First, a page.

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    "If you've been injured through no fault of your own you could be entitled to compensation. If you're unsure if you could claim, I recommend you call Accident Advice Helpline."

    Esther Rantzen

    Health and Safety News

    Food Standards Agency fights to reduce campylobacter cases

    By David Brown on June 15, 2014

    The Food Standards Agency’s main priority right now is to reduce campylobacter cases of food poisoning, but this can only be achieved if everyone from farmers to supermarkets takes steps to change.

    With 460,000 campylobacter cases of food poisoning in the UK each year (that’s 22,000 people hospitalised and 110 deaths), the cost to the NHS is around £540m. Whilst campylobacter can be found in the environment or caught from pets, around 60 -80% of cases are caused by chicken.

    Thinning presents a significant risk to birds on farms, but enhanced biosecurity and sexing in conjunction with a ‘culling-out’ policy can help to reduce campylobacter. A recent project monitored on-farm campylobacter levels and provided staff with feedback. The importance of on-farm testing should not be underestimated, with methods such as boot swabs proving effective. Slaughterhouses also need to adjust their practices to avoid cross-contamination that could be caused by carcass washing. Using innovative methods such as using nitrogen to chill the surfaces of the carcass’ skin can help reduce the risk of campylobacter.

    Supermarkets can do their part by ensuring they use antimicrobial treatments and focus on packaging for chicken which prevents leakage whilst in the home, maintaining good hygiene and ensuring raw meat cross-contamination doesn’t occur can help to prevent the spread of the bacteria. The FSA’s ‘Food Safety Week’ will provide people with advice on handling, storing and preparing chicken to prevent campylobacter poisoning from occurring.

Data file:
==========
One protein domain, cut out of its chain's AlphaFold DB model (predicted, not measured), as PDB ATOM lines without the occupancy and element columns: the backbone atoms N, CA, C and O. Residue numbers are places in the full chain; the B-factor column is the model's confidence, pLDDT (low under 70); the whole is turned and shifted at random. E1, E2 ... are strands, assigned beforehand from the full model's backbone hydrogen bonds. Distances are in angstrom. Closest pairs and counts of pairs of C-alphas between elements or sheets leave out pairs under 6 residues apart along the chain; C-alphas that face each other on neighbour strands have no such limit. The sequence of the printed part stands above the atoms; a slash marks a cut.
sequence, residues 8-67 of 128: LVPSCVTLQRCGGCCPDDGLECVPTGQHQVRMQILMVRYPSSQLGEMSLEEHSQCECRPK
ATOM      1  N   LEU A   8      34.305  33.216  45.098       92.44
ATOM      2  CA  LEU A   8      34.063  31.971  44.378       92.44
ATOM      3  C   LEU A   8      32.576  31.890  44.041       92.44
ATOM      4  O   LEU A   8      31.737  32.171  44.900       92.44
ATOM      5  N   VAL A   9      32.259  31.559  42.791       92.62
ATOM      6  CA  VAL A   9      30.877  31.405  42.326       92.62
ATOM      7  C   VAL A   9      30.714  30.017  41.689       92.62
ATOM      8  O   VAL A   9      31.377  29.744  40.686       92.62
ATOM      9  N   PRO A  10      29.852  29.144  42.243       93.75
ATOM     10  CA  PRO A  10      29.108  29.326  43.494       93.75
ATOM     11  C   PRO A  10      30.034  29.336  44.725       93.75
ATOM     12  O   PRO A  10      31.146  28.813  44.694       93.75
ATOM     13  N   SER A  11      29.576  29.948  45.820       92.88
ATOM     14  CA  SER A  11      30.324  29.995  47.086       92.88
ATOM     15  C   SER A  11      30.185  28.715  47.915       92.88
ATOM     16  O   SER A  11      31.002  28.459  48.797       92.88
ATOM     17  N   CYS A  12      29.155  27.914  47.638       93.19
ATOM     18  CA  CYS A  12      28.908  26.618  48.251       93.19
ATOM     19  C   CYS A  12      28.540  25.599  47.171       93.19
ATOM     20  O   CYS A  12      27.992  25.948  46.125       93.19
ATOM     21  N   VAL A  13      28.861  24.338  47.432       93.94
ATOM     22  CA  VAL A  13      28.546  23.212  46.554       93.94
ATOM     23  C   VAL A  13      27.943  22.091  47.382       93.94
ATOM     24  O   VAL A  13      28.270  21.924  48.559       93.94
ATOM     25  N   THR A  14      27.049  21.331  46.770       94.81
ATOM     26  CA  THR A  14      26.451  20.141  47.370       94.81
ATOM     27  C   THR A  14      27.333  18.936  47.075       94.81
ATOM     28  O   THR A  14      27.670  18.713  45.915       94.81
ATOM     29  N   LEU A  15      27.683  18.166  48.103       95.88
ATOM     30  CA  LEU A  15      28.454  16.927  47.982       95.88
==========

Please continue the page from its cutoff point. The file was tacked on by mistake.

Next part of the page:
Has someone you love suffered from food poisoning?

    Whilst you may accidentally contaminate food yourself at home, if you or someone you love has been struck down with food poisoning caused by campylobacter whilst eating at a restaurant or café, you may be able to claim compensation. Food poisoning symptoms can include vomiting, nausea, headaches, stomach cramps and diarrhoea and whilst they should resolve within a few days, they may persist and require medical intervention. Restaurants with poor hygiene practices should be forced to improve their standards and reporting the situation to your local environmental health department whilst making a claim for compensation can help to ensure this happens.

    How we can help you claim food poisoning compensation

    Call Accident Advice Helpline today and we can offer confidential, no-obligation advice, however you have been affected by food poisoning. If you’re wondering how much compensation you could be eligible to claim, just visit our website and take the 30-second test or pick up the phone and call us to see whether you have a viable claim. We have experience working in the industry and have helped thousands of people receive compensation for food poisoning. Call our freephone helpline today to see how we can hep you.

    Source: Gov.uk

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    Date Published: June 15, 2014

    Author: David Brown

    Category: News

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